As Mary Richards’s lovable and self-deprecating best friend Rhoda Morgenstern on The Mary Tyler Moore Show, Valerie Harper, too, turned the world on with her smile. Viewers could relate to Rhoda, native New Yorker and struggling working girl, who was unlucky in love and insecure about her weight but who always kept her sense of humor. Valerie was an unknown actress when she won the part that made her famous, and by the time Rhoda, her popular spin-off show, ended, she had won four Emmys and a Golden Globe. The role was groundbreaking. On-screen, she represented a self-reliant new identity for women of the 1970s while off-screen she fought alongside feminists Gloria Steinem and Bella Abzug for equal rights, among other issues that were important to her. Valerie’s showbiz journey has taken her from Broadway, where she performed as a dancer and eventually found herself onstage with Lucille Ball and Jackie Gleason, to Hollywood, where she went down in history as one of television’s best-loved characters, and back to the Great White Way, where she recently won a Tony Award nomination for her critically acclaimed role as Tallulah Bankhead. Her inspiring story is laced with triumphs and a few transformative obstacles along the way, but she remains upbeat and funny throughout, always confident that no matter what, she’s going to make it after all.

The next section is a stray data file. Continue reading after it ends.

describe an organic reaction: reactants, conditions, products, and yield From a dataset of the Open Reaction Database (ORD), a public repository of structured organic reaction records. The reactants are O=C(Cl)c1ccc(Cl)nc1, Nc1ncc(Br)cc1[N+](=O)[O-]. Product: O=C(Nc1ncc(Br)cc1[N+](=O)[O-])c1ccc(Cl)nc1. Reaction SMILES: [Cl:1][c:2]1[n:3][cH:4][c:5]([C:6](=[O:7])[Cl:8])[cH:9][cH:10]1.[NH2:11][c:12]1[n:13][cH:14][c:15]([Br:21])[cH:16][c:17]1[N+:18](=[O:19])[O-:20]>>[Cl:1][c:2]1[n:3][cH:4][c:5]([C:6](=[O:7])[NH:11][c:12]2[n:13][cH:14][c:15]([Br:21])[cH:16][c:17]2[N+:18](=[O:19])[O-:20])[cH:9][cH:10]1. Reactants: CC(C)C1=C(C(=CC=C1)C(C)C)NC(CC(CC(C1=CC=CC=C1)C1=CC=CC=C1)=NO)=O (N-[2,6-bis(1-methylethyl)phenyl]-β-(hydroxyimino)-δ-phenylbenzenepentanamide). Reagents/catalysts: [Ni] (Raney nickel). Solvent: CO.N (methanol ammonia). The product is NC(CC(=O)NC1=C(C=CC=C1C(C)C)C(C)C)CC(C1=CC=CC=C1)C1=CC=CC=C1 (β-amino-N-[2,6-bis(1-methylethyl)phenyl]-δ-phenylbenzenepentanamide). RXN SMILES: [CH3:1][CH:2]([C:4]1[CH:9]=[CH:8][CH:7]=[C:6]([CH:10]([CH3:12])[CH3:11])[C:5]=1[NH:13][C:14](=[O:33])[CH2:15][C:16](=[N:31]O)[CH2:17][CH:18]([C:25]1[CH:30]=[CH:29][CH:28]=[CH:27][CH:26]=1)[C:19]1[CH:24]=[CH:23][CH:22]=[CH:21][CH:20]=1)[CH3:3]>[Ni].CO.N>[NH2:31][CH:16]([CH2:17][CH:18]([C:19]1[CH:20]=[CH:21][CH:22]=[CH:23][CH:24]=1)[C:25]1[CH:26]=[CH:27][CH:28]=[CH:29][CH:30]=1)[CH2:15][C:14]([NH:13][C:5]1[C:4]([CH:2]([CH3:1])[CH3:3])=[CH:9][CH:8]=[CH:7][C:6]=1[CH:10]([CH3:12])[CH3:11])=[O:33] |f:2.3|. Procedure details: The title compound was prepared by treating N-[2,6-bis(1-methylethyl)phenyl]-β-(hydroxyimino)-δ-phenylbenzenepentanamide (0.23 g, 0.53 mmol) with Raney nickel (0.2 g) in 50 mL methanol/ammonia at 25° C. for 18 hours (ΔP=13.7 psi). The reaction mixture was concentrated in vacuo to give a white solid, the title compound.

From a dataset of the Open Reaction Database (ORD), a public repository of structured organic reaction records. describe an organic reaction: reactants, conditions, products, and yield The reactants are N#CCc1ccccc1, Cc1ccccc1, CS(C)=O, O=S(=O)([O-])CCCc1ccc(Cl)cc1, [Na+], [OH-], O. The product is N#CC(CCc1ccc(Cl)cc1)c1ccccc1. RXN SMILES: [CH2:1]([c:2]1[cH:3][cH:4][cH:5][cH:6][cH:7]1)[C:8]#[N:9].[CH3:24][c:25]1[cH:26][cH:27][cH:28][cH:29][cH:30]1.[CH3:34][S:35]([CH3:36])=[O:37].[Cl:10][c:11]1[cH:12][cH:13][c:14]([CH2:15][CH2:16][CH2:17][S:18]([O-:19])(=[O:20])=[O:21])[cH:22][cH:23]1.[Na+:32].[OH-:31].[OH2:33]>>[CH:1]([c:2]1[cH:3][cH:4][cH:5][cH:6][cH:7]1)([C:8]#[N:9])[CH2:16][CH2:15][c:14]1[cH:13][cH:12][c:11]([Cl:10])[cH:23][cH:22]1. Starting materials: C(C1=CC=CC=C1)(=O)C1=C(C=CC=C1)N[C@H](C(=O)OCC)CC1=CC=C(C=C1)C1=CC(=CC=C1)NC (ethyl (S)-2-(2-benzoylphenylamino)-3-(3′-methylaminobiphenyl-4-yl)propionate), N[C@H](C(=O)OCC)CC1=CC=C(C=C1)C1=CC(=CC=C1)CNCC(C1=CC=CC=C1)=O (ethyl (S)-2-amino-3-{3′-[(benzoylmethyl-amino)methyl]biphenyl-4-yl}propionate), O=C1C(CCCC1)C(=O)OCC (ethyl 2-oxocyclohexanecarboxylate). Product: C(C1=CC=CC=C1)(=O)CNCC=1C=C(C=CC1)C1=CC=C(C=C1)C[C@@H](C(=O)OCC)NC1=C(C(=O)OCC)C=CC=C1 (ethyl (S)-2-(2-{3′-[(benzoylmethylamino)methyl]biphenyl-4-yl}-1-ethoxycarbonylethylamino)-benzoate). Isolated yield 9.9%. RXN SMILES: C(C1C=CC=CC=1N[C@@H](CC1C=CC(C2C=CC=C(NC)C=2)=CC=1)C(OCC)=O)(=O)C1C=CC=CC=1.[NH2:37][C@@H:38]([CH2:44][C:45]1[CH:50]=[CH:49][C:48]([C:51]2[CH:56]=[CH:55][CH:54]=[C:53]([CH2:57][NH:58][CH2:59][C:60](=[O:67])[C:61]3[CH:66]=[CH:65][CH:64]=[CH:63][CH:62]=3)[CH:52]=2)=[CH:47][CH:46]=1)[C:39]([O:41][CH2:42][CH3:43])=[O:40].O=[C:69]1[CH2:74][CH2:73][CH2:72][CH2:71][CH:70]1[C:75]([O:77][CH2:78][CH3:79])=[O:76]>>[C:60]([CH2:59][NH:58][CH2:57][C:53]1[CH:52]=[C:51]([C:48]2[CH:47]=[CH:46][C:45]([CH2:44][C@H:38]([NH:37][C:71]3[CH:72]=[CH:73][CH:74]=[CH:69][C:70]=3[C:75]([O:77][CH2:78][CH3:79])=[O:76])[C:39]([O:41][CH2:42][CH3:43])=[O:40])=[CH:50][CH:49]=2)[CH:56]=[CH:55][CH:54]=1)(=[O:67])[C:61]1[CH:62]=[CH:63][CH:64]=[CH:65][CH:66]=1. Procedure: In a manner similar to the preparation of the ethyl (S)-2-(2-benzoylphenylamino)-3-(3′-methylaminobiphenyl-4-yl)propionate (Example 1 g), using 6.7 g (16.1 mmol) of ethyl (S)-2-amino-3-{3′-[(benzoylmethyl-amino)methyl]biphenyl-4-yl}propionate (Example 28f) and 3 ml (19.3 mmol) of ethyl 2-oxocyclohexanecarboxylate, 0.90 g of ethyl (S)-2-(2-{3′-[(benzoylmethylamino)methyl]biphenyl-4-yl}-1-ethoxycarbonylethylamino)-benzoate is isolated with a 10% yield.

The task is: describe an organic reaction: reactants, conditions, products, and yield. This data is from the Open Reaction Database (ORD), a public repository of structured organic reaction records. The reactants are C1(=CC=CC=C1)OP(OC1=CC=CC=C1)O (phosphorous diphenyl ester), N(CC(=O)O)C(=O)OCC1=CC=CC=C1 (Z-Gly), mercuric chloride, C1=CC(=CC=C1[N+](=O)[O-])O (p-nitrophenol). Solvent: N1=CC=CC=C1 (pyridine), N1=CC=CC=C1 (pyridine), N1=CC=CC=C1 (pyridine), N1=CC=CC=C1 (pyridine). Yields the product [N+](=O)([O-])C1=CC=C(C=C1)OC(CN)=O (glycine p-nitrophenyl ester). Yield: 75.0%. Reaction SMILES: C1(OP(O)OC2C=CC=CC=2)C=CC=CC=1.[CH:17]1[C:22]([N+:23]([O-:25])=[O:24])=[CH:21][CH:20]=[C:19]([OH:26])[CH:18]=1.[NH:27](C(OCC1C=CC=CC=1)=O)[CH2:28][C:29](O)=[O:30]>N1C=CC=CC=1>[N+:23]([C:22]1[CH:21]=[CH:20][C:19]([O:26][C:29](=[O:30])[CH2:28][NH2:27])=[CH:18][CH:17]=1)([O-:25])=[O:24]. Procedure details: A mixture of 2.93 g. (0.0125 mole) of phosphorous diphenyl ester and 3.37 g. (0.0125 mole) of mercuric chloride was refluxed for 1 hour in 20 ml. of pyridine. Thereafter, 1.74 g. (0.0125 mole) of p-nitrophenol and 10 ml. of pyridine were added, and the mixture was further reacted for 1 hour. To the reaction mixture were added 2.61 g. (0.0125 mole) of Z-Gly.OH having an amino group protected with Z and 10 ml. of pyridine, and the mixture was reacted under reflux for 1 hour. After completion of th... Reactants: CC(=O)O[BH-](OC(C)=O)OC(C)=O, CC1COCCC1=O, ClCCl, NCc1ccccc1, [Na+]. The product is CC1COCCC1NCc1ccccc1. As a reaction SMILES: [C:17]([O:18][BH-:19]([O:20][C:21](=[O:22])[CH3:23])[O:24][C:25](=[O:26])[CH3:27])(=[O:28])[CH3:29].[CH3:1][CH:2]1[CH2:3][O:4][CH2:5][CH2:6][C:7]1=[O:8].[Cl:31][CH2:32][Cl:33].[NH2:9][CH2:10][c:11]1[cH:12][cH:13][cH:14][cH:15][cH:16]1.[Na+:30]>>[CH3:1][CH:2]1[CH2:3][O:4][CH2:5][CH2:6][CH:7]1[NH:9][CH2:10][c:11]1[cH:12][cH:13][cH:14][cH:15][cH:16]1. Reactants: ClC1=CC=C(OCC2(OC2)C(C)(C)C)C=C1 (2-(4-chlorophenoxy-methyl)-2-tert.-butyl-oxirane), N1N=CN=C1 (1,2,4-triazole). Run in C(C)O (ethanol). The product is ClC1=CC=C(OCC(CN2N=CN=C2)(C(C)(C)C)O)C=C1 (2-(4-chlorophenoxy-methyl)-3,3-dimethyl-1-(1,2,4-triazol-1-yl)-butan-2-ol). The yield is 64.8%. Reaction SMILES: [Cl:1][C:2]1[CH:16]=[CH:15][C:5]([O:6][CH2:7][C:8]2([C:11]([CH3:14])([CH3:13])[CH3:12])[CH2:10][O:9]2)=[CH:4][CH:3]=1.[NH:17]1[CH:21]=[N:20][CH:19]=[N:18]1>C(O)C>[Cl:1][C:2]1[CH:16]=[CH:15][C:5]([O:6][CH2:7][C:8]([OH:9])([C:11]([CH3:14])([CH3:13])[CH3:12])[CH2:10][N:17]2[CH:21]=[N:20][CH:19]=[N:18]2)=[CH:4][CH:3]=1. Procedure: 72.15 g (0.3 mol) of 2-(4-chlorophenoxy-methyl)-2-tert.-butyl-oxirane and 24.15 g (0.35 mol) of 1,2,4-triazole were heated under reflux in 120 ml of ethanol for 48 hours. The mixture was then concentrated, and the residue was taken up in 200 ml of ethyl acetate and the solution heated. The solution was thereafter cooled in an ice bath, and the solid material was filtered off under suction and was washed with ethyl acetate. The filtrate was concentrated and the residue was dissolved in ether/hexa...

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“Valerie, don’t overdo.” This parental reprimand was the constant refrain of my childhood. One more jump off the diving board when my fingertips were shriveled and my lips blue. One more turn on the swings when my palms were long since shredded by the metal chains as I tried to propel myself higher. One more twirl around the living room to “The Blue Danube,” even though my legs were already covered in rug burns. One more. One more.
I was also always looking for something to eat. When I was two years old, I bit the tail of our neighbors’...see more
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